Raven Joins Road Trip, Drafts Off Car for 45 Minutes

A couple driving along a lonely stretch of snowy Canadian highway had some unexpected company — a raven that used their car’s draft to hitch a ride for 45 minutes.

Alex Lavoie, Jodi Young, and their cat were driving from a job in the Yukon back home to British Columbia when an enterprising avian swooped in front of their car, spread its wings, and soared along in front of them for the better part of an hour. Lavoie couldn’t quite believe his eyes.

a raven uses a car draft to

The raven used the car draft to travel roughly 60km. Photo: Screenshot

 

“I pulled my phone out of my pocket, threw it on my girlfriend’s lap and said, ‘hey quick, wake up — you gotta record this!'” Lavoie told the CBC.

After about 25 minutes, Lavoie and Young stopped to feed their feline, and to their surprise, the raven joined them in their pit stop. The couple tossed the bird some cat treats, then all four travelers got back on the road. The clever Corvid drafted along for another 20 minutes or so before flying off with another member of its species.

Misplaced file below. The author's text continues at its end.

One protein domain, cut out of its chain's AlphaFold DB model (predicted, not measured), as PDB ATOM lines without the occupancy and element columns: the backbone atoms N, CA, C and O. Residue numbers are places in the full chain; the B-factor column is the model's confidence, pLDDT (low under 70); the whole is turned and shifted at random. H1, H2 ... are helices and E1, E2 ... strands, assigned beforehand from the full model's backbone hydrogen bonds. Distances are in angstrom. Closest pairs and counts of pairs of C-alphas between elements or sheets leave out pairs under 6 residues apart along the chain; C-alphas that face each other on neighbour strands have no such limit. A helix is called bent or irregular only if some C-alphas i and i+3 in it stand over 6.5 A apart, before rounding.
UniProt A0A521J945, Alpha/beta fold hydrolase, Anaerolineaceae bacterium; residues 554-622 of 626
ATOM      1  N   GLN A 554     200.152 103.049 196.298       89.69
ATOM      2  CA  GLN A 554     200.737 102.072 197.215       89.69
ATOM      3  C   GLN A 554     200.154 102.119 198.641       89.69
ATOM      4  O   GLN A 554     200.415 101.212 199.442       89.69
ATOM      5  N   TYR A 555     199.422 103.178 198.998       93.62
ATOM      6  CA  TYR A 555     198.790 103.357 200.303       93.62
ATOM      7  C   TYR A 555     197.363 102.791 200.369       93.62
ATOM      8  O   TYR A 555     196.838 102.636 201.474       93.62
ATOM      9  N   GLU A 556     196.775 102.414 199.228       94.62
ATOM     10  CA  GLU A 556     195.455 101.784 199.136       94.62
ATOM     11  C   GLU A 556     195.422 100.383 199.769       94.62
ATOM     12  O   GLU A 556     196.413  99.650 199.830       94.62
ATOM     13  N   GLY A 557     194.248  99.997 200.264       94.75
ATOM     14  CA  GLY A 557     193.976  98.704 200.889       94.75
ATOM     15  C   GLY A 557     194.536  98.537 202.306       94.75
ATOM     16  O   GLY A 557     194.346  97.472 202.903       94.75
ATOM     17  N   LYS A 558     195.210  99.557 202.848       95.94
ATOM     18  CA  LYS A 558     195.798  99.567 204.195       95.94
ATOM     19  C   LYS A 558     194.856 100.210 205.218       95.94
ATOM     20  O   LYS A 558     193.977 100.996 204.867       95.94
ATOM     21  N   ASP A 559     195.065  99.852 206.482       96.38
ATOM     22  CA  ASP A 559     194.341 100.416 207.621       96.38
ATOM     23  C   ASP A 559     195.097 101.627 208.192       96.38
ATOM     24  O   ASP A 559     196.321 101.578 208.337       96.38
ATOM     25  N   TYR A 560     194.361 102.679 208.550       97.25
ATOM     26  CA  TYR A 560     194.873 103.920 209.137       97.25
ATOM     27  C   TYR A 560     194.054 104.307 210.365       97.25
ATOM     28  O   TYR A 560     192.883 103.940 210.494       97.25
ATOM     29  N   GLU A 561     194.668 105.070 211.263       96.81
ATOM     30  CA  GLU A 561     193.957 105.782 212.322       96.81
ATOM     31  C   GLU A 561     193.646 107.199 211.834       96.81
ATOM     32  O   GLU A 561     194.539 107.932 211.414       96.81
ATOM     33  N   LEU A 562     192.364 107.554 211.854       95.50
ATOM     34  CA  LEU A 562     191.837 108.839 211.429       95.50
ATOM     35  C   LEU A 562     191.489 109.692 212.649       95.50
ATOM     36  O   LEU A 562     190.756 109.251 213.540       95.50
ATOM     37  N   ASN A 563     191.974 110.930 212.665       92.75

a man and a raven sit on a snowy highway

Pit stop. Photo: Screenshot

 

Lavoie and Young drove at about 80 kph, meaning their new buddy crossed 60km of northern Yukon countryside in 45 minutes. Not bad for only flapping its wings a few times!

Ravens: smarter than you think

A member of the Corvid family, ravens are known for intelligence, resourcefulness, and playfulness. According to a 2015 article in The Guardian, ravens “have a natural propensity to cooperate with each other.” National Geographic states the birds possess the “flexibility to plan for future events” — a trait once thought to belong only to hominids.

Does this mean we might soon be seeing more ravens zooming along in front of cars in the Yukon?

Watch the video and decide for yourself!

Andrew Marshall

Andrew Marshall is an award-winning painter, photographer, and freelance writer. Andrew's essays, illustrations, photographs, and poems can be found scattered across the web and in a variety of extremely low-paying literary journals. You can find more of his work at www.andrewmarshallimages.com, @andrewmarshallimages on Instagram and Facebook, and @pawn_andrew on Twitter (for as long as that lasts).